Safety First

There are some dangers lurking in the woods and fields for our hunting companions, and some basic precautions can go a long way to ease the symptoms from any problems your pet experiences. Prior to heading out, have your vet help you put together a basic first-aid kid including bandage material, pain medication, eye and ear wash, and antiseptic solution to clean out wounds.

Poison Control
First, avoid toxins. Things such as blue-green algae, mushrooms, and lead can pose dangers to dogs from ingestion. Symptoms vary depending on the toxin ingested, but can include vomiting, diarrhea, collapse, and seizures. Contact your veterinarian if you suspect your dog ingested any of these substances.

Preventing Injuries
If your dog is not in peak condition for the rigors of hunting, you’ll need to implement some safety measures to ensure a successful, injury-free hunt. It’s important to allow your dog to warm up prior to exerting itself. Allow 15-20 minutes of walking/trotting before the hunt to loosen up muscles and get the blood flowing—this is especially important for older dogs.

The most common injuries in hunting dogs are shoulder strains and cruciate ligament ruptures. It’s a good idea to stretch their shoulders prior to hunting. Put their shoulders through a range of motion stretch (see photos) 5-10 times on each side. As for the cruciate injury, having strong muscles around the knee joint provides stability, therefore decreasing the risk of injury—and this can only be accomplished through proper conditioning.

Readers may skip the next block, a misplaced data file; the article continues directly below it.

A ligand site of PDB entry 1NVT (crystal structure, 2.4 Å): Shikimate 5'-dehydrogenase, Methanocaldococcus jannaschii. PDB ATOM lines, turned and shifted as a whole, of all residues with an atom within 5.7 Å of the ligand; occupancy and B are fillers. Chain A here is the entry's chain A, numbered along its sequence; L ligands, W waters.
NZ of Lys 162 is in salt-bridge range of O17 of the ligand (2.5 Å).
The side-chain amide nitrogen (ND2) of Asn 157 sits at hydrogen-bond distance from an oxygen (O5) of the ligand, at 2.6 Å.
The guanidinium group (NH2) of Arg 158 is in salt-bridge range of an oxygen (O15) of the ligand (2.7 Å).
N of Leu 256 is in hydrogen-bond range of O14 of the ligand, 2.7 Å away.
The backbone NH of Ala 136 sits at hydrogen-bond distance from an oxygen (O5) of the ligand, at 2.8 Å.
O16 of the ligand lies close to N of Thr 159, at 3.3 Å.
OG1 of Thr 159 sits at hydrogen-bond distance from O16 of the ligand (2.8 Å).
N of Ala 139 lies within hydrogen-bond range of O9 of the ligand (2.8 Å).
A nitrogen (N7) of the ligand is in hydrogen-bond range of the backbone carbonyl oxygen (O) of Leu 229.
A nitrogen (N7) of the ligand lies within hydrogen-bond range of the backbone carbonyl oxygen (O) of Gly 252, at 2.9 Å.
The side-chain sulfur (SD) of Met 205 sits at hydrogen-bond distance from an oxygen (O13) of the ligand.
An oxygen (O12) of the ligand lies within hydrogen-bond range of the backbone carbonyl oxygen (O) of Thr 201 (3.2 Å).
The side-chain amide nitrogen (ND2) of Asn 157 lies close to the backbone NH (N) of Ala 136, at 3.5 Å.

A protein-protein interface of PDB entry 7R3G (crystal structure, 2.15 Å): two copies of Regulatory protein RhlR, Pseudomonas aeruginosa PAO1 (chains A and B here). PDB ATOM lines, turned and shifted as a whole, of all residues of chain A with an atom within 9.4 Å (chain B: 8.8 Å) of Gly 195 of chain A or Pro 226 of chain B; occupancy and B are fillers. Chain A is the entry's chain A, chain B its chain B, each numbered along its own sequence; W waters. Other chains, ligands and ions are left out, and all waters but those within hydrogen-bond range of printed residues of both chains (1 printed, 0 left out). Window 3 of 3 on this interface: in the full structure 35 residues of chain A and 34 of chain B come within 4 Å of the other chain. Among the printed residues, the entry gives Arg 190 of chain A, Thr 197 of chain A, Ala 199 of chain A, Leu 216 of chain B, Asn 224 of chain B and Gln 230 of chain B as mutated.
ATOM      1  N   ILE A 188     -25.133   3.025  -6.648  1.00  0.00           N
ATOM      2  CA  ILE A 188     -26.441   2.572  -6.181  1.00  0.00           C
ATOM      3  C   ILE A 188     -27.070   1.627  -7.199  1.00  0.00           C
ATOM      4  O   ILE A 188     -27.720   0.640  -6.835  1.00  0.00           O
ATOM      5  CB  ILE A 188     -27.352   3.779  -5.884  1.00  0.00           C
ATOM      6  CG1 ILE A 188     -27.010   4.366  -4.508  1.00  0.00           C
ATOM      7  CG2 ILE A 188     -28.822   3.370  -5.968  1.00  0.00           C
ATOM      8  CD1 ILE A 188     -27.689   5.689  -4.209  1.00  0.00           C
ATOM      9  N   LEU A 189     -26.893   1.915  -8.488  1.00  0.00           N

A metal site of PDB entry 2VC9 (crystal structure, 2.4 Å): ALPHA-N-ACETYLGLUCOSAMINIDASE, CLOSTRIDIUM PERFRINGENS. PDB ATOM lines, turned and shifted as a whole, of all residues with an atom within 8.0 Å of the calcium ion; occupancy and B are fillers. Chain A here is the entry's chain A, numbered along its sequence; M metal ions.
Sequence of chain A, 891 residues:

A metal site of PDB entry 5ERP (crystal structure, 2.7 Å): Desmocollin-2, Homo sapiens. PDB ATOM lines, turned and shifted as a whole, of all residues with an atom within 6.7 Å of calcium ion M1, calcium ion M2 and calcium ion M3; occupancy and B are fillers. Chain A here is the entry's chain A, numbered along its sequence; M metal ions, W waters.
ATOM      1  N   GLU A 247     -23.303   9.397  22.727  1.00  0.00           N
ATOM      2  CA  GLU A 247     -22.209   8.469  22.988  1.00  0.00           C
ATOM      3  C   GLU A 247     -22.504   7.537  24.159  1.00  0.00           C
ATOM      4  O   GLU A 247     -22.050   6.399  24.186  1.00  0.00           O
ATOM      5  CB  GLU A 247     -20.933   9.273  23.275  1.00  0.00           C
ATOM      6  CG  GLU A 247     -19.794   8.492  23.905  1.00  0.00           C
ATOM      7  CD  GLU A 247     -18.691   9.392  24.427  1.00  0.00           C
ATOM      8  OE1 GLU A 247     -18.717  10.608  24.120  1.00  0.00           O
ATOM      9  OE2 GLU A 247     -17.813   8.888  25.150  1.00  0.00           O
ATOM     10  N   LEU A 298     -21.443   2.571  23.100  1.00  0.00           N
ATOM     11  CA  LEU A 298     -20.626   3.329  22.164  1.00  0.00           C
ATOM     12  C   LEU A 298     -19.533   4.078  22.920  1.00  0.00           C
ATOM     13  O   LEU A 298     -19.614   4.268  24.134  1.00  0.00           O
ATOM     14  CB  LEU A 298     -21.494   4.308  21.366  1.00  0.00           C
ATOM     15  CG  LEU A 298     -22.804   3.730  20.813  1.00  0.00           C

A gentle massage at the end of the day goes a long way to soothe tired muscles. Massage improves blood flow, releases endorphins, and also serves as a reward for a job well done. This is a good time to repeat the range of motion exercise for the shoulders as well.

Hopefully you and your dog make it through the season without injury. If not, consult your veterinarian regarding ways to help them get back to top form.

Jane Mittelsteadt is a veterinarian at 360 Pet Medical in Bozeman.